Luckily, at 4am I was the sole occupant of the corridor. It didn’t take me long to realise that I had only one option. To go down to the hotel reception and see if there was a night porter to let me back into my room. There was. He was sitting at the desk reading a newspaper. I decided that being shy would be more embarrassing than pretending this sort of thing happened quite often, so I just strode up to the desk as nonchalantly as possible, leaned a casual arm on the check-in desk and told the guy I’d accidentally locked myself out of my room. I didn’t need to mention that I was totally, stitchlessly, bollock-naked.

To his great credit he just got up, all stiff upper lip and sang-froid, took the master keys, said “This way, Sir” and led me back up the stairs to my first floor room, let me in and wished me goodnight.

Just thought I’d pass it on. Don’t ever trust that crack of light

Sunday, 27 September 2009


What is it about British Airways tea? How do they get it so black, thick and stewed? As representatives of Britain, they generally do fairly well, but am I the only one who has noticed they can’t make a simple cup of tea? I personally drink my tea with smidge of milk, almost none, and sometimes black. So I’m used to strong tea, but BA tea is evil, stagnant stuff that probably takes the lining off your stomach.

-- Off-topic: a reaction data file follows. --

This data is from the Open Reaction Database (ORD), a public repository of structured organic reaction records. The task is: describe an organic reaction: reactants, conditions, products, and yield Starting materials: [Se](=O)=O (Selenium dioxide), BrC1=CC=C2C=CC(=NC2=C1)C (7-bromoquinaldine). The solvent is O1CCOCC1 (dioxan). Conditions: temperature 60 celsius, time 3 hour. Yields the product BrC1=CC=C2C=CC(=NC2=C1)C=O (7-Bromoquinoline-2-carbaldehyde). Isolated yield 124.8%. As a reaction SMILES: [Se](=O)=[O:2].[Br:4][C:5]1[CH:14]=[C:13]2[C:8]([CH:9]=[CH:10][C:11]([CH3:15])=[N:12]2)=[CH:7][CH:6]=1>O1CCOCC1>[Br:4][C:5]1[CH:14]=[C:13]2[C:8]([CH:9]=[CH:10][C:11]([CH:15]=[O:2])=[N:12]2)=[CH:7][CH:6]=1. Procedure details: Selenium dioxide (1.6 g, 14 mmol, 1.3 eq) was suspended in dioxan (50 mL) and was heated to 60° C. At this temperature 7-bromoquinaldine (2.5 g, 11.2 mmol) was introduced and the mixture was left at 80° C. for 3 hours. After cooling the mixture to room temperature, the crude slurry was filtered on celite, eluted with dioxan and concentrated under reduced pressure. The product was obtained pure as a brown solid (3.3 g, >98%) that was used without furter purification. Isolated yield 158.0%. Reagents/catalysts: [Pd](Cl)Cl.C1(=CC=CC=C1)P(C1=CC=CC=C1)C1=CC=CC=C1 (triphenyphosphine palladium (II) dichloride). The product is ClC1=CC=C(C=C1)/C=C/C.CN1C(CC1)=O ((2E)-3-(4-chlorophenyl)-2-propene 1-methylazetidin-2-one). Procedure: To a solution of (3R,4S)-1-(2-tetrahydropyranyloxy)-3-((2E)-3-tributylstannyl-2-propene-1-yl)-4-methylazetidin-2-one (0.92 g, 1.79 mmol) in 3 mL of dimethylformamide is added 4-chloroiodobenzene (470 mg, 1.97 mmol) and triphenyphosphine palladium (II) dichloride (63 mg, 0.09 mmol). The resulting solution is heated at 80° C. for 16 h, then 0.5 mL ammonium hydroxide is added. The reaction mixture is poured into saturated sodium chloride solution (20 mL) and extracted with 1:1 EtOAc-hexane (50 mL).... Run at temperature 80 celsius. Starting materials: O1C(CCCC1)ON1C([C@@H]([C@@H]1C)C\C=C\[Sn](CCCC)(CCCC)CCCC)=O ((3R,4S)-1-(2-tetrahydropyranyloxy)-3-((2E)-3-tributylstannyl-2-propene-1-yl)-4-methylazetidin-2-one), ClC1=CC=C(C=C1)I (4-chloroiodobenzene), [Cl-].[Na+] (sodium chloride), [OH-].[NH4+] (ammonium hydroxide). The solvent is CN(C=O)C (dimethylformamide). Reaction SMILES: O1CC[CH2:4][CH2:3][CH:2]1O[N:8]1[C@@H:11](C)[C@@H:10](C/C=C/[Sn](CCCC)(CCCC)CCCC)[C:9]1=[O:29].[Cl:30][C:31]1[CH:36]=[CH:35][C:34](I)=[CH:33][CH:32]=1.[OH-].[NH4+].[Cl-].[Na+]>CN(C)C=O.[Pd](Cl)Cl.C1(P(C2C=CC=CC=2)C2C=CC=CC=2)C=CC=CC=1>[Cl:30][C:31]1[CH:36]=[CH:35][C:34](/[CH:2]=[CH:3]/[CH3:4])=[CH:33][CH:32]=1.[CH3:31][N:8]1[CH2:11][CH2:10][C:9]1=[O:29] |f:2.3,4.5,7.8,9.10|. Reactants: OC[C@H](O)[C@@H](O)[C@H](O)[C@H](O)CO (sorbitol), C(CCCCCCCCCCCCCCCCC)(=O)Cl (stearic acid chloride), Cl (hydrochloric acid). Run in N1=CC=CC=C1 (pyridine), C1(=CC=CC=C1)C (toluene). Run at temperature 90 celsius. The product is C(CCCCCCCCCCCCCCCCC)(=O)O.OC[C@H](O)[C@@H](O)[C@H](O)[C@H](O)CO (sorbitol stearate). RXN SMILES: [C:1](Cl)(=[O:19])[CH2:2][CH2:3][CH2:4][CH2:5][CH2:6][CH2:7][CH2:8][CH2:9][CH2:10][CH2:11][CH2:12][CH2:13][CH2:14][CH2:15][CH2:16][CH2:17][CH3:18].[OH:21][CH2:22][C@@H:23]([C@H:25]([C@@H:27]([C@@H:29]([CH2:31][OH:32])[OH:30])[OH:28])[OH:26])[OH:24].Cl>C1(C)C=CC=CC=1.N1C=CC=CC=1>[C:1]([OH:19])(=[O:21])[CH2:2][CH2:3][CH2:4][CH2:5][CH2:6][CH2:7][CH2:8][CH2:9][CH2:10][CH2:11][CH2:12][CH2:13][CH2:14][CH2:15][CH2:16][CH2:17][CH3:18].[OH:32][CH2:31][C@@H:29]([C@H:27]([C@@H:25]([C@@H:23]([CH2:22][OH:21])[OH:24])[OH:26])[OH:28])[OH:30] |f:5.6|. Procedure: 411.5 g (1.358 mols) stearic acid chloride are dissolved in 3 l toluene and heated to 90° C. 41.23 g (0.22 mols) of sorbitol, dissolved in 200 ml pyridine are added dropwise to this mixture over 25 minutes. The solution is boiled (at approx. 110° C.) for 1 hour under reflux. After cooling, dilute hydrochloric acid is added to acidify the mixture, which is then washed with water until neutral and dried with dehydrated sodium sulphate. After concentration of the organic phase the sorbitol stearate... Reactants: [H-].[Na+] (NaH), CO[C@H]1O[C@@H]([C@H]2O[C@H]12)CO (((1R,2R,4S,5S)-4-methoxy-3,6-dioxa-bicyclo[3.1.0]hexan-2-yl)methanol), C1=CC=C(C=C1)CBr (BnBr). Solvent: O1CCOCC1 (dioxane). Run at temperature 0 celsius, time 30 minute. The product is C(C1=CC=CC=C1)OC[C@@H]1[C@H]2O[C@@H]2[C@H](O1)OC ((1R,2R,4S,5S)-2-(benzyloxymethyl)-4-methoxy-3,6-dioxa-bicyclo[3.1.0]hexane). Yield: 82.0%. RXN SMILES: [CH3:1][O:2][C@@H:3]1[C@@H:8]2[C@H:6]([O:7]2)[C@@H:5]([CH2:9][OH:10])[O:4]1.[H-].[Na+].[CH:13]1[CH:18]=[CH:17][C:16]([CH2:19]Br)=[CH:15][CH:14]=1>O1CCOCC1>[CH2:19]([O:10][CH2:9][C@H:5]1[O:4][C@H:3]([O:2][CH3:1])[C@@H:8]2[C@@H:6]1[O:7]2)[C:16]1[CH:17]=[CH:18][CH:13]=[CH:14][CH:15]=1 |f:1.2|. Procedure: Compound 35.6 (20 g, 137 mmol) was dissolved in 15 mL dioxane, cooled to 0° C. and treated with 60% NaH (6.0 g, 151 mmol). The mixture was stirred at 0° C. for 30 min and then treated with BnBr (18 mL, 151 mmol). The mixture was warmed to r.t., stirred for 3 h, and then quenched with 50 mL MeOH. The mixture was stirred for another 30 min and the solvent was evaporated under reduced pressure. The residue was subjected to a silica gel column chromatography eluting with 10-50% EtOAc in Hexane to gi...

We Britons drink more tea than anyone else, - it’s our national drink, - but when it comes to making a good old British cuppa, BA get nul points.

Maybe they run special courses in “How To Make British Airways Tea”. Maybe there’s a special ingredient apart from tea and water, that you only get told about when you pass your STEWardess or STEWard exam. Why don’t they just give you a tea bag and a mug of hot water so you can dangle the bag to create your perfect colour.

BA passengers of the world, unite! March on their offices, Jam their computers. DEMAND a better cuppa; because you’re worth it.

Here comes a poem WHAT I WROTE about BA Tea. *clears throat*

"The BA Stew"
(Ode to the inadequacy of British Airways Tea)

Maybe we British just hate to complain,
Maybe we’re wary of seeming a pain;
We sit there and suffer again and again,
Yearning for “builders’ brew”
But drinking the BA stew.

What’s going on in that stainless steel jug?
Can’t they just give us a tea bag and mug?
I’d be so grateful I’d give them a hug,
Just for some soothing sips
Of Tetley’s or PG Tips.

Think of the wonders Great Britain has done,
Think of our telescopes aimed at the sun;
Think how the Battle of Britain was won,
(So many owing so few),
But still we drink BA stew!

Wednesday, 5 August 2009


A Night In The Wild Woods